Academy Prepares for National Poetry Month

by Staff

The Academy of American Poets launches on Wednesday the fourteenth annual National Poetry Month, a thirty-day celebration of poetry in American culture. Throughout April, the organization will sponsor events in New York City and initiate poetry-sharing programs nationwide.

The month kicks off with the Poetry and the Creative Mind gala at Lincoln Center in New York City, featuring readings by writers such as Jorie Graham, Mark Strand, and Zadie Smith, as well as by performing artists such as Joan Baez, Maggie Gyllenhaal, and Wynton Marsalis.

Through April 15, the Academy is inviting readers to transcribe a line of poetry in an environment that "invites that line's undoing" and submit photographs of the ephemeral poetry to the organization for possible inclusion on the Academy Web site. Submissions to the Free Verse Project are also entered in a contest to win a copy of Poem in Your Pocket, an anthology published by the Academy, and a piece of jewelry engraved with a selection from a poem.

On April 30, the Academy celebrates Poem in Your Pocket day, when readers are encouraged to carry poems to share with others throughout the day. A selection of print-ready portable poems is available on the Academy Web site. In celebration of the day, a reading from the Poem in Your Pocket anthology featuring Matthea Harvey, Ann Lauterbach, and Meghan O'Rourke, among others, will be held at the Strand Bookstore in New York City.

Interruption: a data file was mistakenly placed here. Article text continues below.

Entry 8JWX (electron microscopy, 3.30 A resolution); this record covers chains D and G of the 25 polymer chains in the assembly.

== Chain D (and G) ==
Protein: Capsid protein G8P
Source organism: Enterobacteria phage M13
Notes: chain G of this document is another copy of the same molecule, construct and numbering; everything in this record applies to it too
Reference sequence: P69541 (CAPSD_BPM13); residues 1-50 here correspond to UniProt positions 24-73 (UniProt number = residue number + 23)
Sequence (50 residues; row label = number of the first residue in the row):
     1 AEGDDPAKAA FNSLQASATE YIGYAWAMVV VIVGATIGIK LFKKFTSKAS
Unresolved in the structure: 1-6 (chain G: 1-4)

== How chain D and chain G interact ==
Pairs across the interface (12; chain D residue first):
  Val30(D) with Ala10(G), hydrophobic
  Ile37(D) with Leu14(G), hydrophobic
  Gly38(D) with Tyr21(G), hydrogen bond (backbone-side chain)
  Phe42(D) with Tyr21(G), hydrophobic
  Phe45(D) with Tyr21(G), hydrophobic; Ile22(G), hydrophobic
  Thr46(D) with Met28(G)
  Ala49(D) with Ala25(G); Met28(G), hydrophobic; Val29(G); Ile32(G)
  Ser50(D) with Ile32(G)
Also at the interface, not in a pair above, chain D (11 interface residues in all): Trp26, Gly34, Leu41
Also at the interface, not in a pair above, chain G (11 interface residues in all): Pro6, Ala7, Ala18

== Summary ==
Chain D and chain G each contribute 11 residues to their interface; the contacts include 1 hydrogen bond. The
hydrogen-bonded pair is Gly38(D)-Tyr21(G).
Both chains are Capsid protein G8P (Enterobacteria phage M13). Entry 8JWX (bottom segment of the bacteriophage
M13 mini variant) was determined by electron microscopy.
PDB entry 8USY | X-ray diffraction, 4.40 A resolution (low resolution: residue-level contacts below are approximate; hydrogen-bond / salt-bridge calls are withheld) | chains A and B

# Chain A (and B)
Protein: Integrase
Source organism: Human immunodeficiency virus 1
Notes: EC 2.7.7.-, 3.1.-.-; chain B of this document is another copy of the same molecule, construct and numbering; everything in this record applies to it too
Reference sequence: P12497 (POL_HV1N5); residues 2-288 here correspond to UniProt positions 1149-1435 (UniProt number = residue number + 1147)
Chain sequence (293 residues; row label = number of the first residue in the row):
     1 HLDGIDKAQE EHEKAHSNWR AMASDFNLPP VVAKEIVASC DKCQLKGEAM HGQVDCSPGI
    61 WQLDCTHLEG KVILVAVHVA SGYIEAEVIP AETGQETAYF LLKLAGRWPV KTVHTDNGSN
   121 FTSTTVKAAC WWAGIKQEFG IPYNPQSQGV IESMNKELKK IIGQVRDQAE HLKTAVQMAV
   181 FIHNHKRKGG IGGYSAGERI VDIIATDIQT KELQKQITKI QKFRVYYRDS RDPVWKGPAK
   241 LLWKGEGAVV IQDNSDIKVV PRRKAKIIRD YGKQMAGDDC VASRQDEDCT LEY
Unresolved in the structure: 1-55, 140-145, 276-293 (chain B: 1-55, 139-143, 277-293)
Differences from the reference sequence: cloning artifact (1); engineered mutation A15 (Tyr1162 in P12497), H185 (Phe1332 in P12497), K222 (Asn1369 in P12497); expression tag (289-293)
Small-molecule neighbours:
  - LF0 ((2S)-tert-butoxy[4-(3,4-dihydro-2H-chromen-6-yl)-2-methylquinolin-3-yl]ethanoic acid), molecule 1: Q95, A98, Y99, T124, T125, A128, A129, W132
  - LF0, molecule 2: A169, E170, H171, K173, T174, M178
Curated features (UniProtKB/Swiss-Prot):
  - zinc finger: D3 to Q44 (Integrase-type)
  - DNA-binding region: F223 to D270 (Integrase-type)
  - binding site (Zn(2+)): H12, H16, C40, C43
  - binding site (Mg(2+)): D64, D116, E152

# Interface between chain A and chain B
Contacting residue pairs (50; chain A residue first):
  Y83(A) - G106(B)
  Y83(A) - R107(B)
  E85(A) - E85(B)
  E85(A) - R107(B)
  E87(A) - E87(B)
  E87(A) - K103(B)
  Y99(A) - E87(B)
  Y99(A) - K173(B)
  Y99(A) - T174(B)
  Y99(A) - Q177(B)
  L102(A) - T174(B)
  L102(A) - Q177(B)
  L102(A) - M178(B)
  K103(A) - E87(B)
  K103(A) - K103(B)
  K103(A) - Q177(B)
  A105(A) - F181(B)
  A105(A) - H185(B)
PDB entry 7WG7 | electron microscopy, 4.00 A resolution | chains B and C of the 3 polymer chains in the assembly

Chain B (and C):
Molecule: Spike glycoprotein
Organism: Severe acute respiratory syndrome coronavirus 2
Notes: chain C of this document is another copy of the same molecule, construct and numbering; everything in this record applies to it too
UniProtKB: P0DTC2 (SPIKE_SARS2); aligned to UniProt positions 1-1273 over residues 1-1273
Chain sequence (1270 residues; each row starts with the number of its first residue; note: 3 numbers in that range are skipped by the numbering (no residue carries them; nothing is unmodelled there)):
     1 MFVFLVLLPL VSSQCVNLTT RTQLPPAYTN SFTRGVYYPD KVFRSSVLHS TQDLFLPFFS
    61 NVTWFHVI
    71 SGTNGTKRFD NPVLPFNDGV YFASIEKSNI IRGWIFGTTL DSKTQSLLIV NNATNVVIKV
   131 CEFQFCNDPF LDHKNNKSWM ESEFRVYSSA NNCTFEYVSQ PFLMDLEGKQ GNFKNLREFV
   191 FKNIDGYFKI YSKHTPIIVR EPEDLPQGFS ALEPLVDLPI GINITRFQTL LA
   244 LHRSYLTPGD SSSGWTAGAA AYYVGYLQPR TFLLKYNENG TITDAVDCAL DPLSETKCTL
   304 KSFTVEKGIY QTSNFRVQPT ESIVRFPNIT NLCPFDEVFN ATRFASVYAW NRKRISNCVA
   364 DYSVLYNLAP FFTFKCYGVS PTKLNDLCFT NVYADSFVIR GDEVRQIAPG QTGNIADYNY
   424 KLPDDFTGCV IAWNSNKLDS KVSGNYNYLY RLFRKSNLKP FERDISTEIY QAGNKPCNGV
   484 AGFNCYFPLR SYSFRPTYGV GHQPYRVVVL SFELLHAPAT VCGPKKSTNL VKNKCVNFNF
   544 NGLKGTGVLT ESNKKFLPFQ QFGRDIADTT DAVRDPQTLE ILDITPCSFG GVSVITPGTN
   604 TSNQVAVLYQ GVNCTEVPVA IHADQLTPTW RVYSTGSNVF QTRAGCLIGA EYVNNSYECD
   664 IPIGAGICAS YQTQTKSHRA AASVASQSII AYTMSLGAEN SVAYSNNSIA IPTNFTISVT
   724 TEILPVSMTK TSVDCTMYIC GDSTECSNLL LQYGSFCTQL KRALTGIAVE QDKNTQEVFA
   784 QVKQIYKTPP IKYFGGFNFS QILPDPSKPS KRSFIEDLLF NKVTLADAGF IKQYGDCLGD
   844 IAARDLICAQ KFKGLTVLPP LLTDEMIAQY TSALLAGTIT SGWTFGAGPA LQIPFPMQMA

Readings and programs happening nationwide during April are listed on the Academy Web site, which features a state-by-state map of events. Also available on the Web site are ideas for how to celebrate the month in your community and a list of newly released books of poetry. Visitors to the site can also sign up for the Poem-A-Day service, which will send each day via e-mail a new poem from a collection published this spring.


Why So Serious?

I'm not knocking the poster, but I sort of feel like the Joker should be standing on the other side of that window. Strangely enough the quote would still sort of work. Joshua M.